Since then IDW has published two of my Angora Napkin books (very not Sim inspired, I needed a break from all that hatching!) which have been nominated twice for Eisner Awards, the last of which was for “Best Lettering” – and my lettering is basically riffing of Dave’s style.
Cerebus #150 (September 1991)
Art by Dave Sim & Gerhard
Has Cerebus influenced your approach to working in the comics industry?

In the beginning I was very much in line with everything Dave said and it still hold a lot of merit with me despite making the leap out of self-publishing. Times have changed and even Dave himself is working with IDW to publish The Strange Death of Alex Raymond! I’m very protective of my personal creations an have avoided all offers to sign on with a studio or company that wants to own them. I make sure I retain all rights in every situation.

There are pros and cons about all forms of publishing, but the self-publishing bug definitely bit me. I’m working on a weekly Angora Napkin web comic and at some point down the road would like to publish that myself.

The rise of the Internet and web publishing has opened venues that have fundamentally altered the world of self-publishing in the traditional form and opened the floodgates for independent creators. I wonder what Dave would be like if he was just starting out in this day and age?

Do you have a favorite scene/sequence from Cerebus?

Flight had me frantic and Minds blew mine. The former just had such intensity running through it and the great use of all those tall, thin panels really compressed time and kept the pace fast, and as a follow up to Melmoth (which I loved being a huge Oscar Wilde fan) it was such a dramatic switch. Dave really is the master of comics in my world and he put a lot of brilliant layouts in this book.

And Minds just captivated me with the whole 4th wall being destroyed. Conceptually, I was fascinated by the idea of Creator meets Creation, seeing how that played out and how on Earth does one just go back to “Real Life” after being told you’re basically a story Dave is making up.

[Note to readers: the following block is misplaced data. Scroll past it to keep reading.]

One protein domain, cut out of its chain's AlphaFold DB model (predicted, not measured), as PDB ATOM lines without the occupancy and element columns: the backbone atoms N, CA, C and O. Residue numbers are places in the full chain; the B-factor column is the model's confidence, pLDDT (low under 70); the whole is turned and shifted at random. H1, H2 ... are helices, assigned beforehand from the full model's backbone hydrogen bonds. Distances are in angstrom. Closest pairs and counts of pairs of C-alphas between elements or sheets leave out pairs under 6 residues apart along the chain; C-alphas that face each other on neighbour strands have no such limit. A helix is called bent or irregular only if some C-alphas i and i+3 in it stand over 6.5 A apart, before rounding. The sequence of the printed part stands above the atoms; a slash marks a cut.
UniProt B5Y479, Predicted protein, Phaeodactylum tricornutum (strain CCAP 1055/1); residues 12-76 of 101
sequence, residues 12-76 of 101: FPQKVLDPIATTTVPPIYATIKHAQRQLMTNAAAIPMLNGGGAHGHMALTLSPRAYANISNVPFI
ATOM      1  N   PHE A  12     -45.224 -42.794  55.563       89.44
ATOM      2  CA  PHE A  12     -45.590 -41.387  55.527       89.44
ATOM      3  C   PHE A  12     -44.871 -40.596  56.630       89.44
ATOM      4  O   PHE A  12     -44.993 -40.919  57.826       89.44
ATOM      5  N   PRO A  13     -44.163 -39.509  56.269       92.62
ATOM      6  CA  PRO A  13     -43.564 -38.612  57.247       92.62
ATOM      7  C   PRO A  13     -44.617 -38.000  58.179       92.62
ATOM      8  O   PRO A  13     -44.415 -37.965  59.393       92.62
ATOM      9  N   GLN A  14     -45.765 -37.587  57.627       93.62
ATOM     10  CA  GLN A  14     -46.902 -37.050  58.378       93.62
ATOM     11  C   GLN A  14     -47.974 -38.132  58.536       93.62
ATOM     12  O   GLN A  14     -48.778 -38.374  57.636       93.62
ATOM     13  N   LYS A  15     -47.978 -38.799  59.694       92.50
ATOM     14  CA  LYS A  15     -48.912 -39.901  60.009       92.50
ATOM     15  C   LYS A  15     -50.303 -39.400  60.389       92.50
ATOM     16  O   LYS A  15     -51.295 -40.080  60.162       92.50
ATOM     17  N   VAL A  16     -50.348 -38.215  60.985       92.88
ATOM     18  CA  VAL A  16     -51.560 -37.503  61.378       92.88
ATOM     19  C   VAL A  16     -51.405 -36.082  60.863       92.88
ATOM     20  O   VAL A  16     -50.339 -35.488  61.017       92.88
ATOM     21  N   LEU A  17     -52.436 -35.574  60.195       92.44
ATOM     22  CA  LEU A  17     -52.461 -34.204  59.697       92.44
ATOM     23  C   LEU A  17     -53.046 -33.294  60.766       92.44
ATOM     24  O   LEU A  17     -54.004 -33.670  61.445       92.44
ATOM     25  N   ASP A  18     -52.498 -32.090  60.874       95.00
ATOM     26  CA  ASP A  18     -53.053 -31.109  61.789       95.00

Would you recommend others read Cerebus, and if so why?

To me, Cerebus IS the masterpiece of sequential narrative. Visually, it’s staggeringly beautiful and innovative in so many technically brilliant and subtle ways. Story wise, it’s an epic tale of a lifetime lived in way that’s never done before. Thematically it touches on so many big ideas as well as postulating a very unique perspective / theology on politics, gender, faith, control, and on and on.

It’s a big chunk of brain food to dig into for the casual reader with a short attention span but to those out there who like a little more meat on the bone it’s a fascinating creation by one of comics most marginalized yet grudgingly respected innovators.

I encourage anyone who’s serious about the medium of comics to take the plunge into Dave Sim's creation and see for themselves the potential in the medium. If you’re a comic creator, study Dave’s work and you’ll quickly see how most comics out there fall way short in just about every way. Hard work, discipline and a unique vision all contribute to making Cerebus a groundbreaking narrative worthy of a large portion of your bookshelf space.